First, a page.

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  • Maria
    July 24, 2017
    I was thinking of rating this but I feel that I would do it an injustice by doing so. Strictly speaking, if I absolutely had to, I would give it a 3, meaning I liked it, I didn't love it but Hunt has a way of getting under my skin with her prose which is simple and yet so rich in meaning. There is a line in one of the stories towards the end of the book that I find myself replaying in my mind and it's just so simple but so beautiful. She is also very skillful when it comes to finding a balance b I was thinking of rating this but I feel that I would do it an injustice by doing so. Strictly speaking, if I absolutely had to, I would give it a 3, meaning I liked it, I didn't love it but Hunt has a way of getting under my skin with her prose which is simple and yet so rich in meaning. There is a line in one of the stories towards the end of the book that I find myself replaying in my mind and it's just so simple but so beautiful. She is also very skillful when it comes to finding a balance between the mundane and the mystic, I do wish some of these were even more enigmatic but only because I feel she could have handled it very well and it would have made some of the stories more interesting. This is just a personal impression, though.A problem I have with short story collections is I tend to be kind of underwhelmed by them in general, even though I enjoy reading them and I read them often, most of the times I end up finishing a collection and remembering only half of the stories or even less and I can't really say this isn't the case here, hence the 3 star rating I would give the book, but, and this is a big but, there is a beauty and a peculiar otherworldly quality in even the ones that were not that memorable or didn't entirely work for me that I feel is more important than anything else.The last two stories are probably my favorite, the last one just goes all out, it's strange and mesmerizing and ends the collection with a bang. Those final lines... I closed the book and thought, yes, that's the question now, isn't it.
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  • Ann Rufo
    July 27, 2017
    Sometimes I fell incapable of understanding short stories. I feel I get interested just as things end, or I look too hard for connections when they're aren't any. It's possible a lot of the greatness of Hunt's collection was lost on me. But for what it's worth, it was one of the few short story collections that I simply refused to put down. Regardless of format her writing is brilliant. She has an amazing ability to sum up a feeling or experience with a simple line or analogy or some other fasci Sometimes I fell incapable of understanding short stories. I feel I get interested just as things end, or I look too hard for connections when they're aren't any. It's possible a lot of the greatness of Hunt's collection was lost on me. But for what it's worth, it was one of the few short story collections that I simply refused to put down. Regardless of format her writing is brilliant. She has an amazing ability to sum up a feeling or experience with a simple line or analogy or some other fascinating and perfect way to look at something like no one else has before. There are experiences I have shared with some of her characters that I feel Hunt has captured so precisely and perfectly that I wanted to immediately share it, announcing "this is it, this is exactly how that feels." Her writing style is deceptively simple, and oddly eerie. There's a feel as you read that something sinister is about to happen, even though you're not sure why you feel that way. And the collection ends with a story that plays on form, structure and content in a fascinating way. If you, like me, are never sure how to start appreciating short stories, this a good collection to start rethinking things. If you already like them, you'll probably adore this. But one caveat: if you're the kind of person who won't watch the movie where the dog dies, and you start to come across a story with an animal in it. Skip it. Trust me.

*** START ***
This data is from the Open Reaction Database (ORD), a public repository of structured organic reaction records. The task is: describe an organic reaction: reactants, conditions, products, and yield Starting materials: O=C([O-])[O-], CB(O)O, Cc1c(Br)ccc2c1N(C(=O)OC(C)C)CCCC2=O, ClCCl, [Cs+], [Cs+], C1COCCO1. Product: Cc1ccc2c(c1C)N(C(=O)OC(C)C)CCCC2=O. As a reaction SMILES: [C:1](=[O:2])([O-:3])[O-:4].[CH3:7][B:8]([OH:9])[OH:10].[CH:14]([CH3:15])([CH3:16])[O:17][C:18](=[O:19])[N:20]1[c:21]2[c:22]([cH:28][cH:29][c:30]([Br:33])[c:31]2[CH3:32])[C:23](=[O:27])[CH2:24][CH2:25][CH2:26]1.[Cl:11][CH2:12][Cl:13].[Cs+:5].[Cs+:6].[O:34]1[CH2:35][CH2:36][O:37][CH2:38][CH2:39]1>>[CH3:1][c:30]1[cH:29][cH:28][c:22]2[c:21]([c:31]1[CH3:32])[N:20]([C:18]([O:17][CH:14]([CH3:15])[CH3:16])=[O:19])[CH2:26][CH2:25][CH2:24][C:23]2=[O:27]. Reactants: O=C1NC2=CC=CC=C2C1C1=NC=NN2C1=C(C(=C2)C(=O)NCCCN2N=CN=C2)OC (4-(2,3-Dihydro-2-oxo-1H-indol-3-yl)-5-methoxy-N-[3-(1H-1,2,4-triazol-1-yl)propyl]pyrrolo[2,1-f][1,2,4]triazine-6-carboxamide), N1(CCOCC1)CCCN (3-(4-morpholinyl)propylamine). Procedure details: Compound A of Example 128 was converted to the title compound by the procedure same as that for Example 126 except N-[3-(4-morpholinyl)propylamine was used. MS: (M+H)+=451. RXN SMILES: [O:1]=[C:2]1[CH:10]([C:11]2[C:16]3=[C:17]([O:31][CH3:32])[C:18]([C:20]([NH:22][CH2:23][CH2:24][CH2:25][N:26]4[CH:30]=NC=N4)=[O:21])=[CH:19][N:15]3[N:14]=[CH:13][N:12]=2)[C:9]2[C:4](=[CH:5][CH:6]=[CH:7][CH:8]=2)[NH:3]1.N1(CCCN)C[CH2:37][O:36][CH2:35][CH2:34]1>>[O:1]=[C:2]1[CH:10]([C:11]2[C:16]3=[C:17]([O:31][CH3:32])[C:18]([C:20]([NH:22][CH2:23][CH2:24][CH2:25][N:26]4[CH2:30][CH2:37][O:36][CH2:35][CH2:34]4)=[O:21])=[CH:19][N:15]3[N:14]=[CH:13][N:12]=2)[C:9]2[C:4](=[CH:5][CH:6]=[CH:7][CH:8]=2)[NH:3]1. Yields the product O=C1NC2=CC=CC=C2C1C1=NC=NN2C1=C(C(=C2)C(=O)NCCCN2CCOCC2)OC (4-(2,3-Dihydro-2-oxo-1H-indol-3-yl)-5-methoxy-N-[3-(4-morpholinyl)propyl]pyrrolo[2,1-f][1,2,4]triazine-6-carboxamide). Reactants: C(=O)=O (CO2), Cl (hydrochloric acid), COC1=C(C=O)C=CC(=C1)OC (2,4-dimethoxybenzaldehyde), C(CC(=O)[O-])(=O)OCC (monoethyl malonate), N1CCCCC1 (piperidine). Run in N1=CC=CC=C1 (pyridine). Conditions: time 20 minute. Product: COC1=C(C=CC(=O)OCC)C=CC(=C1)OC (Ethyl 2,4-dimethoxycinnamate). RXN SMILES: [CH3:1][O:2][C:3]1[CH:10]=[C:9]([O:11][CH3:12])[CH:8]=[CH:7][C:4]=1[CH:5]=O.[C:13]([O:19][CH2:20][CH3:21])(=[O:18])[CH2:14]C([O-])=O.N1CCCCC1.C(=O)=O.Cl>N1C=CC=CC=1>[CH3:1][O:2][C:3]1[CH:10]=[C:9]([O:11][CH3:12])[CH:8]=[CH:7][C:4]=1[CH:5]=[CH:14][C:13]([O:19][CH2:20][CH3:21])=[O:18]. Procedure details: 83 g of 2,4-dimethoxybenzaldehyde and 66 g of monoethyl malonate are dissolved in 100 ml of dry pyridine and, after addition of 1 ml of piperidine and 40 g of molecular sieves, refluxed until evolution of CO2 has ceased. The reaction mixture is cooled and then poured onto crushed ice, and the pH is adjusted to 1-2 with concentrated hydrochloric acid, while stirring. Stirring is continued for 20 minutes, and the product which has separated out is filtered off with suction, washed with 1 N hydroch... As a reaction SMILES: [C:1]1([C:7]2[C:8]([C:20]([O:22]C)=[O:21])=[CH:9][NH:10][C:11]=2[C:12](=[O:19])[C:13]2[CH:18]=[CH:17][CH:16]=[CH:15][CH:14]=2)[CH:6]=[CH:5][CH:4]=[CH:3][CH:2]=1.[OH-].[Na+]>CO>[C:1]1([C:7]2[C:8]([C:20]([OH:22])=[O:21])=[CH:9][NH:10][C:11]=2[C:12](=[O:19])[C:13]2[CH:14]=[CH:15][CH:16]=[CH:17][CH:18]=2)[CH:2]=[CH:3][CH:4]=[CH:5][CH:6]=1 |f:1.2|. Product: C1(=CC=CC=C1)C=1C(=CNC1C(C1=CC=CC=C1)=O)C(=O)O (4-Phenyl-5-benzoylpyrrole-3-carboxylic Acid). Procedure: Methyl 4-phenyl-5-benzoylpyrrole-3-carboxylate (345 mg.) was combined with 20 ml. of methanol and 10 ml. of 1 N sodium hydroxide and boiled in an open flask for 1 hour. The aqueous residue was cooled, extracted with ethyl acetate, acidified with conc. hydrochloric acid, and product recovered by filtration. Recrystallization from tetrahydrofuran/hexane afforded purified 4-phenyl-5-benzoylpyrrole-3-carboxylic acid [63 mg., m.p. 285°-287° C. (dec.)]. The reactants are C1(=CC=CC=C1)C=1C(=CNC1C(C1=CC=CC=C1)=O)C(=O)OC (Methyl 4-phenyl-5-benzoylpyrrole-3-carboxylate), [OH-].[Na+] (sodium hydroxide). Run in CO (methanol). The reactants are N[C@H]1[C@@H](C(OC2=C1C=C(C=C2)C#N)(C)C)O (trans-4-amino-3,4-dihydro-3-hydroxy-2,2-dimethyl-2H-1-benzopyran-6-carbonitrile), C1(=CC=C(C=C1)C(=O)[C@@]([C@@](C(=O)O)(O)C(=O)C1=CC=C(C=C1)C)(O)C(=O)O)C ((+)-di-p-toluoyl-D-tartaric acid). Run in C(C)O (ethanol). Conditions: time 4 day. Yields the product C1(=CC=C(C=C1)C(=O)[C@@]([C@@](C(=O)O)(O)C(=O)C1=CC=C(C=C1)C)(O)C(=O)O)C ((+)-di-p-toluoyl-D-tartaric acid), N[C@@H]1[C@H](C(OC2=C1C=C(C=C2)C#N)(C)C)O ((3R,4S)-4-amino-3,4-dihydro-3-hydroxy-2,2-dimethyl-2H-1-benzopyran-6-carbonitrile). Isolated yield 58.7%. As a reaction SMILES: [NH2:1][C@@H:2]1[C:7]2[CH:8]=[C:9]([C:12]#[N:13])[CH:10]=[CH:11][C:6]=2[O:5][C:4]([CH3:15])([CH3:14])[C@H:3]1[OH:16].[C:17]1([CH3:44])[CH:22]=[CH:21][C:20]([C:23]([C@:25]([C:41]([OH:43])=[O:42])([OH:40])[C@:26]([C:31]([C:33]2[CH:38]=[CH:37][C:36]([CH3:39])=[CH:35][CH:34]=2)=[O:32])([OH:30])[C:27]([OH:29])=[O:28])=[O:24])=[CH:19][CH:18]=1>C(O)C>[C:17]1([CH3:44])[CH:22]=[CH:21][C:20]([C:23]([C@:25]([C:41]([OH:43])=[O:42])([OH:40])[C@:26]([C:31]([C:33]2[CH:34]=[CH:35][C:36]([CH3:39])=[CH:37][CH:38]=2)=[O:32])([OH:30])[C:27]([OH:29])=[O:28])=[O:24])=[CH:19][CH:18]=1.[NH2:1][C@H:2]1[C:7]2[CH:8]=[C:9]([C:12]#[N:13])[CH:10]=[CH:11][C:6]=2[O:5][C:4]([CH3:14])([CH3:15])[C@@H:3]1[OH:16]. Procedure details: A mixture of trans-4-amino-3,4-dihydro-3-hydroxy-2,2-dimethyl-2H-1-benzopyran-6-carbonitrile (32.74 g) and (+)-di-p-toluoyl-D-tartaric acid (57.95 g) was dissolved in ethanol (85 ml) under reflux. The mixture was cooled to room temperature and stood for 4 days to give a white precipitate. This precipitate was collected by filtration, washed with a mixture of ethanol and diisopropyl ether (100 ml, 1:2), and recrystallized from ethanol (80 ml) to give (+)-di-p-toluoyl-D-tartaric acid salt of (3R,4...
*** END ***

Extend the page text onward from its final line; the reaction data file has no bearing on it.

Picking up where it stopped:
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  • Short Story Girl